We can’t put all the blame on Silicon Valley’s shoulders, though. The media industry itself is guilty. It has proven to be hidebound, slow to adapt, and bad in all the areas where Silicon Valley is good: radical reinvention; scrappiness; acceptance of failure; making bold bets; starting lean; and proving new models with “minimum viable products” before they’re fully implemented, to name a few. In fact, the media industry has placed too much faith in Silicon Valley’s products and not enough in its way of building those products. That it took Jeff Bezos to come into the Washington Post and suggest simple things like licensing its content management system and being more aggressive with subscriptions is fair evidence that, just when it needs help the most, the media industry is incapable of helping itself.
The best way for media and tech to interact in the current climate is for media companies to turn away from the assumptions that have been dominating their business models for the last two centuries—namely, that content must be molded around blocks of advertising—and for tech companies to fade into the background, providing infrastructure and support without glory-hunting and thrusting themselves into experience itself.
Finally, after many years of panicked flailing, many rounds of buy-outs, and the bodies of many thousands of journalist-refugees washing up on the shores of PR-istan, we are seeing some glimpses of progress. Patreon, for one, has made it easy for creators to accept payments from their fans. That’s kind of groundbreaking. Last year, Patreon paid out more than $150 million to creators. 2017 was also a breakout year for The Athletic, a start-up that has vacuumed up the talent cast off from ESPN and Sports Illustrated to create a network of local sports news sites that are thriving on the support of subscriptions. And The Information, now in its fifth year, has committed to doubling its editorial staff in 2018 thanks to strong subscriber growth. It has even started an accelerator to help other media startups follow its path (which they definitely should).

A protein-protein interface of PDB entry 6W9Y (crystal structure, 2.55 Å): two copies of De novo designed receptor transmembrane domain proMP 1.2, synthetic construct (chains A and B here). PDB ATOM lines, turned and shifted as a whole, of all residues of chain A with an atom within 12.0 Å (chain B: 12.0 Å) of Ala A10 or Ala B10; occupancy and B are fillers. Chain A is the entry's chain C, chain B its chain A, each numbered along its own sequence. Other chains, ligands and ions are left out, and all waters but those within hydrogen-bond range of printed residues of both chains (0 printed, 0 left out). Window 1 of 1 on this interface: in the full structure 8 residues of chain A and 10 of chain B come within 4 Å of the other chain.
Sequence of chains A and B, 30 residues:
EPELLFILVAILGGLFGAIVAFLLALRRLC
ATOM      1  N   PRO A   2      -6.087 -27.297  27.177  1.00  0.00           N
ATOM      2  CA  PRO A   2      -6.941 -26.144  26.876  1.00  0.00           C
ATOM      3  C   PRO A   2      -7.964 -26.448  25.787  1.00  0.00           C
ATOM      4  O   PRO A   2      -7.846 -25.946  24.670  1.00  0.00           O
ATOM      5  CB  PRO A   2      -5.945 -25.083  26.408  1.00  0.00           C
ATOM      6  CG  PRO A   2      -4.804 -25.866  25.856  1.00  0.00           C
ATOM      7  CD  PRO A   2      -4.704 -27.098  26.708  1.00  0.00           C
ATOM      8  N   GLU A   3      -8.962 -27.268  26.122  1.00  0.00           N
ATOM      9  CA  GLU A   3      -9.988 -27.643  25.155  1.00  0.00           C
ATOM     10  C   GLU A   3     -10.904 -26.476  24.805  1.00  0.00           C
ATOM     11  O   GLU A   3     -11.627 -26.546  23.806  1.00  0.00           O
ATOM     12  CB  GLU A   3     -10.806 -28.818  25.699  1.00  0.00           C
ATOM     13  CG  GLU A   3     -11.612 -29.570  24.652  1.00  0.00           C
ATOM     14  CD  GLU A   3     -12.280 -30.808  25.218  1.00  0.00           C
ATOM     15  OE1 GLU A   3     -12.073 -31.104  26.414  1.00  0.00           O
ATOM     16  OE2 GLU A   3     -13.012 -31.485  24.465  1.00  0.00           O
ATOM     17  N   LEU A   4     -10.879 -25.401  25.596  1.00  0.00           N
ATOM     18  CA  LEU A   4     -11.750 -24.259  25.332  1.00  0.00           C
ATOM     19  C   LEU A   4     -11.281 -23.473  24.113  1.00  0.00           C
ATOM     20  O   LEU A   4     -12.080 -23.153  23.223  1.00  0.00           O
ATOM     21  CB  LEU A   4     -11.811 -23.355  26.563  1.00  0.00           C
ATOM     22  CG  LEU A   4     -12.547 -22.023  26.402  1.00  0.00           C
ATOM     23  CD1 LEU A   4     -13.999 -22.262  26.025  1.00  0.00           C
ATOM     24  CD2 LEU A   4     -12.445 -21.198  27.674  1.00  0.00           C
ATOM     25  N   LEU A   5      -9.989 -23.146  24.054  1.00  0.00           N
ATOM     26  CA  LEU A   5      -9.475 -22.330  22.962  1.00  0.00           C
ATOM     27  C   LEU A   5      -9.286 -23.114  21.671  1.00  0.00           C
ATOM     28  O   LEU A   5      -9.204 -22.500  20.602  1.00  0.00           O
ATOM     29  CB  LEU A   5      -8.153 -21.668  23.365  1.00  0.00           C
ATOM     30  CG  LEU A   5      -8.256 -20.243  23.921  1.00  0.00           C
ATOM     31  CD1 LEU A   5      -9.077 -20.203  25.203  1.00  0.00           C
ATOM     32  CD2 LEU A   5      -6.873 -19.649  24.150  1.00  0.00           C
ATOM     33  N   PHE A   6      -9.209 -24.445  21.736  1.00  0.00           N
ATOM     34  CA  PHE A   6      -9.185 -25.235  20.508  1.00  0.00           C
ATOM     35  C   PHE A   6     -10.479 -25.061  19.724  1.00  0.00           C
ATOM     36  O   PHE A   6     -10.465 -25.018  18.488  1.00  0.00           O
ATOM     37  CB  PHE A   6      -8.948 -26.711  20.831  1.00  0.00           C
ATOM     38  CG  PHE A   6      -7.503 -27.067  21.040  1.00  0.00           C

But the example we like the most is Ben Thompson’s Stratechery, a one-man publication that sends its subscribers four emails a week that carry high-quality tech business analysis. Thompson’s coverage respects people’s time and intelligence because his business’s primary loyalty is to readers, not advertisers. He charges subscribers $10 a month or $100 a year.
Stratechery is an example of tech and media meeting perfectly in the middle. Thompson has taken a Silicon Valley approach to building the publication while taking advantage of online payments infrastructure and simple publishing tools to keeping overheads to a minimum. At the same time, he has not compromised any of the values that are important to good journalism, such as editorial independence, quality writing, and rigorous analysis. The tech gets out of the way while the writing shines.
Since revealing three years ago that he had two thousand subscribers, Thompson has been cagey about his subscriber numbers, saying only that Stratechery is “more than a business” because that $10 a month scales very well. But it is clear that, as well as becoming influential in Silicon Valley, Thompson has built an exceptionally profitable media business on a simple foundation: email plus payments.
No need for ads. No need for scale. No need for the middle man. The model is so stripped back. So simple. So beautiful. And Thompson has been telling anyone who will listen that they should copy it.
The question is, has anyone actually been listening?